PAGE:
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Weisbach, Julius Ludwig


(b. Mittelschmiedeberg, near Annaberg, Germany, 10 August 1806; d. Freiberg, Germany, 24 February 1871), hydraulics.

The eight of nine children born to Christian Gottlieb Weisbach, a mine foreman, and Christina Rebekka Stephan, Weisbach received his early education at the Iyceum in Annaberg and the Bergschule in Freiberg. In 1822 borrowed funds enabled him to enter the Bergakademie, where Mohs advised him to go on to Göttingen. After two years at the latter university, he followed Mohs in 1829 to the Technical University and University of Vienna, where he studied mathematics, physics, and meachanics. Weisbach spent six months of the following year traveling on foot through Hungary, the Tirol, Bavaria, and bohemia. From 1831 to 1835 he gradually assumed responsibility for all instruction in mathematics at the Freiberg Gymnasium and, from 1832, that at the bergakademie as well, despite a low salary and little recognition. In 1832 he married Marie Winkler; their son, Albin, later became professor of mineralogy at the Bergakademie.

The first of Weisbach’s numerous publications, Bergmaschinenmechanik, appeared in 1835, and the following year he was promoted to full professor of mathematics, mine machinery, and surveying. A trip to the Paris Industrial Exposition in 1839 increased Weisbach’s interest in hydrulics and led to his first papers in this field. At the same time he contributed greatly to the development of mine surveying methos, introducing the theodolite in place of compass and protractor. Apparently an indefatigable worker, he assumed responsibility for courses in descriptive geometry, crystallography, and optics, as well as general mechanics.

In 1854 Weisbach was offered a position at the Zurich Polytechnikum (to open in 1855); he chose to remain at Freiberg and the following year assumed the further task of teaching machine design. Also in 1855 he attended the Paris World Exposition, receiving and correcting proof for a new edition of his Mechanik en route. During his professional career Weisbach published fourteen books and fifty-nine papers on mathematics, mechanics, and surveying, but primarily on hydraulics. An able experimenter, he presented most of his results in Experimental-Hydraulik (Freiberg, 1855); they are also summarized in the hydraulics section of his Lehrbuch der Ingenieur- und Maschinenmechanik (Brunswick). The two- (and eventually three-) volume work went through five editions between 1845 and 1901 and was translated into English and other languages. Some of his hydraulic data and formulas are stil in use.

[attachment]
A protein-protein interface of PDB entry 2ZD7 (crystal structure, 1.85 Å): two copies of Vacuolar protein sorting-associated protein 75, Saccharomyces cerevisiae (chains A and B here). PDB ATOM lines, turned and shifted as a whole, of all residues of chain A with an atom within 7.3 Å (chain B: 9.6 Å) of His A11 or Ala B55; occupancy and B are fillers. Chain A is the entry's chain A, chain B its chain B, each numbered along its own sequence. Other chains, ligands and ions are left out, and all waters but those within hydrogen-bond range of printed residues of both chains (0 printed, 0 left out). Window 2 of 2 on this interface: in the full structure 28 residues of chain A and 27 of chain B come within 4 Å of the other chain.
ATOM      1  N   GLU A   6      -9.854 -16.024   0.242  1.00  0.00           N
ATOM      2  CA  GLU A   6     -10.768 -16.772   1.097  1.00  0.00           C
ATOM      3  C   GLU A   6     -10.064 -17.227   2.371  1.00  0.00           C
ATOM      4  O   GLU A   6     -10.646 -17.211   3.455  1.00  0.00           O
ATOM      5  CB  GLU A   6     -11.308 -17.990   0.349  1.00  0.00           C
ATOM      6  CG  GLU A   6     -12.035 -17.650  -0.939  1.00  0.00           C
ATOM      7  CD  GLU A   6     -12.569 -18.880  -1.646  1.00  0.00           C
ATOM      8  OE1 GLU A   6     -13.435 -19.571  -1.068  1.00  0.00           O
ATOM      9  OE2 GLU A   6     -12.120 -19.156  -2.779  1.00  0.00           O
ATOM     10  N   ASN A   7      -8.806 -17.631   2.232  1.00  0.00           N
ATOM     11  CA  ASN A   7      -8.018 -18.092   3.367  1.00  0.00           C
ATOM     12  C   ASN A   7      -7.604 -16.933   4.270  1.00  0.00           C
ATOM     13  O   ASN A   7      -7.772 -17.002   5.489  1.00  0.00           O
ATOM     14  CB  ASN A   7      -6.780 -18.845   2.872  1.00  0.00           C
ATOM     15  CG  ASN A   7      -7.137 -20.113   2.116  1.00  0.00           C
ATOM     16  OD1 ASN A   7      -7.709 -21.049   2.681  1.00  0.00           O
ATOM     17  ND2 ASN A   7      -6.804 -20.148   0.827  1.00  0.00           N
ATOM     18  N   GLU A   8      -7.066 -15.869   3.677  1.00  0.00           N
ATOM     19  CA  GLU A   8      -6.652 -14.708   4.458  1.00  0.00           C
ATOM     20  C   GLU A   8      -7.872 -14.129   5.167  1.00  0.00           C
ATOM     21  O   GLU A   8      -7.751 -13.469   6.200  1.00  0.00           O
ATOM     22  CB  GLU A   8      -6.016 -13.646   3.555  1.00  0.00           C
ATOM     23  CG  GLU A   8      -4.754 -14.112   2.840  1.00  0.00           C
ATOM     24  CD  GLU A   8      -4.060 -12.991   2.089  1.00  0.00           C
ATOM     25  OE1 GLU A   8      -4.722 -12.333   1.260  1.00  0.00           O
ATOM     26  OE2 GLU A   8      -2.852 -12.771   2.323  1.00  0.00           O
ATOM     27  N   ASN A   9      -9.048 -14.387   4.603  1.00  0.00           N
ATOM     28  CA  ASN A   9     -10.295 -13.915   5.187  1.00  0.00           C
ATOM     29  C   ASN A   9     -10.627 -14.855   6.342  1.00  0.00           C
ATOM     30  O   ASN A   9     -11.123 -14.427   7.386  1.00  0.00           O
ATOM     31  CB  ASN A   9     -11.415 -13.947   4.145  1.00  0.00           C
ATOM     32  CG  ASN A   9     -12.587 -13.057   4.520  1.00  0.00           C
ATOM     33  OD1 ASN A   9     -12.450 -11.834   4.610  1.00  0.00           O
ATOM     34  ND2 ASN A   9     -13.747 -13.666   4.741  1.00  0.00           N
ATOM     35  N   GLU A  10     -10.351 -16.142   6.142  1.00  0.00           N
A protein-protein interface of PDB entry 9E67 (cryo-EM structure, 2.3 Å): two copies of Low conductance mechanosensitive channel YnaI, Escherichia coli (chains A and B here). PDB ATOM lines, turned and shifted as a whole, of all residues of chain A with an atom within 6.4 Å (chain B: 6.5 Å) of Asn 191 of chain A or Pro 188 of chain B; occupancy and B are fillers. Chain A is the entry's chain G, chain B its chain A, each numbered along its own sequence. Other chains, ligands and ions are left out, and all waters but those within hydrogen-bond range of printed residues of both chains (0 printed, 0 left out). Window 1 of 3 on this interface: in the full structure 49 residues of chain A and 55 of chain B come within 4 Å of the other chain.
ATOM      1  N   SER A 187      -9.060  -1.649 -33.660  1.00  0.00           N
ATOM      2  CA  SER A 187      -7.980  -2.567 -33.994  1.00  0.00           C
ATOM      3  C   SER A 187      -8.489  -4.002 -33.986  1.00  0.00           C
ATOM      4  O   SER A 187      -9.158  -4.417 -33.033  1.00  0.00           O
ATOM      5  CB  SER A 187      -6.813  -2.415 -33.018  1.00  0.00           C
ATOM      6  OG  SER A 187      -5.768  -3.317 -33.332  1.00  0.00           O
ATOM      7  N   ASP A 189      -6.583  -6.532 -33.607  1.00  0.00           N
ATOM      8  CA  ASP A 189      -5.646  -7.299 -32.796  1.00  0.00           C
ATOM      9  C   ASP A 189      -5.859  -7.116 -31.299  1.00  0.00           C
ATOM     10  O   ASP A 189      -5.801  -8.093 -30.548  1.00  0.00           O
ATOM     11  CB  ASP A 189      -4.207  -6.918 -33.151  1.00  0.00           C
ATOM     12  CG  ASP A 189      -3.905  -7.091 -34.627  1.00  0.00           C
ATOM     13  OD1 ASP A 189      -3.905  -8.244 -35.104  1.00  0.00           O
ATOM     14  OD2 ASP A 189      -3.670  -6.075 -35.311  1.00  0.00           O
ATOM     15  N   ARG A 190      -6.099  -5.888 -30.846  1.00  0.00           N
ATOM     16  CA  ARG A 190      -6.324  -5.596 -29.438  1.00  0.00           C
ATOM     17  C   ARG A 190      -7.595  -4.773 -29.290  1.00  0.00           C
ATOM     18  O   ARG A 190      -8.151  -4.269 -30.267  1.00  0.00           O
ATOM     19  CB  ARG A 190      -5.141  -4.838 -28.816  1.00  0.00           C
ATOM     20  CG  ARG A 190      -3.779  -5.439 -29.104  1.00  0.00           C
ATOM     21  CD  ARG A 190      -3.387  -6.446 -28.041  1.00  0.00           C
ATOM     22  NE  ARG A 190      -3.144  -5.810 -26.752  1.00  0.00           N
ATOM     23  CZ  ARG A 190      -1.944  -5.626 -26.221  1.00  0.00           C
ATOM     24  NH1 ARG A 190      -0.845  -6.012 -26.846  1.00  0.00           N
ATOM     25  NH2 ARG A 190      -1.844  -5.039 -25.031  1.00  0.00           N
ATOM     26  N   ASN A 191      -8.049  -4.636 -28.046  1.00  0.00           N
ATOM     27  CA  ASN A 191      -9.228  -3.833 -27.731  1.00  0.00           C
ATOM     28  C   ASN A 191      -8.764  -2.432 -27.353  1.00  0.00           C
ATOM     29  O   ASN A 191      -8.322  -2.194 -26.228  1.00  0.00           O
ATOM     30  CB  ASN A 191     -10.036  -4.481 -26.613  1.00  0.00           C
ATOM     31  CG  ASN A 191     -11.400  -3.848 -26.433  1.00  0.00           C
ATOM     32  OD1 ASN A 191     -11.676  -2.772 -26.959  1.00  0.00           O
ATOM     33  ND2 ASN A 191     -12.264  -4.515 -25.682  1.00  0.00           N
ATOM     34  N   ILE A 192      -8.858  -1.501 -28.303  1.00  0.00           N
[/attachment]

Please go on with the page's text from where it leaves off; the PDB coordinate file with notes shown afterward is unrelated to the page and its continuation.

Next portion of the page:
From 1850 Weisbach received a series of professional honors, including an honorary doctorate from the University of Leipzig in 1859 and the first honorary membership granted by the verein Deutscher Ingenieure in 1860. He was a corresponding member of the St. Petersburg Academy of Sciences, the Royal Swedish Academy of Sciences, and the Accademia dei Lincei.


See H. Undeutsch, Zum Gedächtnis an Oberbergrat Professor Dr. h. c. Julius Ludwig Weisbach anlässlich seiner hundertjährigen Gebutstagsfeier(Freiberg, 1906); Julius Weisbach, Gedenkschrift zu seinem 150. Gebutstag, Freiberger Forschungsheft Kultur und Technik, 16 (Berlin, 1956), with a complete list of published books and papers; and H. Rouse and S. Ince, History of Hydraulics (New York, 1963).

Hunter Rouse

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